A WALK: A FOREIGN PORTRAIT: A SAIL: AND THE END
'Come, Isabel, come, Lucy; we have not had a single walk together yet. It is cold, but clear; and once out of the city, we shall find it sunny. Come: get ready now, and away for a stroll down to the wharf, and then for some of the steamers on the bay. No doubt, Lucy, you will find in the bay scenery some hints for that secret sketch you are so busily occupied with—ere real living sitters do come—and which you so devotedly work at, all alone and behind closed doors.'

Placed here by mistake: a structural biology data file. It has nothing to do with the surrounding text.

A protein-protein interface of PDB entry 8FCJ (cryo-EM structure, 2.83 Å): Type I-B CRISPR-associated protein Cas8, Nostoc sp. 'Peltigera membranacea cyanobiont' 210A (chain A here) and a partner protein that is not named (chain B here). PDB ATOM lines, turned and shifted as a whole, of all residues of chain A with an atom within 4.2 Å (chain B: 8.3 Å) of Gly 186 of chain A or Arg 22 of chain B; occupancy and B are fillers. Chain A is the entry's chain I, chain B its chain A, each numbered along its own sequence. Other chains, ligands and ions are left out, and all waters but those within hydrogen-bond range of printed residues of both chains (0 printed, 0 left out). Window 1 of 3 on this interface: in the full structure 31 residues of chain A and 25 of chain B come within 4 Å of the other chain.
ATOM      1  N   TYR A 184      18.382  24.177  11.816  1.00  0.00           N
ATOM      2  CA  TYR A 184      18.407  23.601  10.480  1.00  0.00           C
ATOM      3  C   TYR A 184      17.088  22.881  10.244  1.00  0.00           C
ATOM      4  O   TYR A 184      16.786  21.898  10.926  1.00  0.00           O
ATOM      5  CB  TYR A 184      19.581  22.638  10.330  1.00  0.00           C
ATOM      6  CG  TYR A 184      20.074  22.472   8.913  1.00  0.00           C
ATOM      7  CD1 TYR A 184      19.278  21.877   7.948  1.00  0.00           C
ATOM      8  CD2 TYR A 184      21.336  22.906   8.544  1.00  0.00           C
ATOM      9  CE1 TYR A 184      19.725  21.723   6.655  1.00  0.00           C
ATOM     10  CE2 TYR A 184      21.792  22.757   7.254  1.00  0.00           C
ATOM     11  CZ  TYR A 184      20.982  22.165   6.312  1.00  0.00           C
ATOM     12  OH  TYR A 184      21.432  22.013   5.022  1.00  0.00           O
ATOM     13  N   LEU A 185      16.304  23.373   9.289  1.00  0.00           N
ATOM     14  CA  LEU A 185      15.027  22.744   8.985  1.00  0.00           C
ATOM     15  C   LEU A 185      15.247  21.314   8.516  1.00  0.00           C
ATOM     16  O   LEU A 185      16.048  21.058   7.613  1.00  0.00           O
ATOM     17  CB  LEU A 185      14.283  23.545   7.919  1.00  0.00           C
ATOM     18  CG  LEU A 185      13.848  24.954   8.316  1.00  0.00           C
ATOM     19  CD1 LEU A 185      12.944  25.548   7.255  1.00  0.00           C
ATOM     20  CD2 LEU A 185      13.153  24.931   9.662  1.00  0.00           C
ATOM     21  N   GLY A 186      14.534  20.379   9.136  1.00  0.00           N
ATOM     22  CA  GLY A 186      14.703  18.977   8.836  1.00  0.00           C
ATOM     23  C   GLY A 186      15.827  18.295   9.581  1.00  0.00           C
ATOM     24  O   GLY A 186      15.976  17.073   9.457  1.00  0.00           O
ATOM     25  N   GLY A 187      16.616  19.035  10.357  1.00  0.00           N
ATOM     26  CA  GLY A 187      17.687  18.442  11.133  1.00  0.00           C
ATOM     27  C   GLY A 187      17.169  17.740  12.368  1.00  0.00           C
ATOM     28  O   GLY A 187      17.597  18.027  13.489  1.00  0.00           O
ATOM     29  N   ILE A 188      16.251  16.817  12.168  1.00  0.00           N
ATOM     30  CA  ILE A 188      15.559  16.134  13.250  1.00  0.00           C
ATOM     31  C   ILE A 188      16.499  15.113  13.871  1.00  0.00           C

Upon this, Lucy's original look of pale-rippling pleasantness and surprise—evoked by Pierre's unforeseen proposition to give himself some relaxation—changed into one of infinite, mute, but unrenderable meaning, while her swimming eyes gently, yet all-bewildered, fell to the floor.
'It is finished, then,' cried Isabel,—not unmindful of this by-scene, and passionately stepping forward so as to intercept Pierre's momentary rapt glance at the agitated Lucy,—'That vile book, it is finished!—Thank heaven!'
'Not so,' said Pierre; and, displacing all disguisements, a hectic unsummoned expression suddenly came to his face;—'but ere that vile book be finished, I must get on some other element than earth. I have sat on earth's saddle till I am weary; I must now vault over to the other saddle awhile. Oh, seems to me, there should be two ceaseless steeds for a bold man to ride,—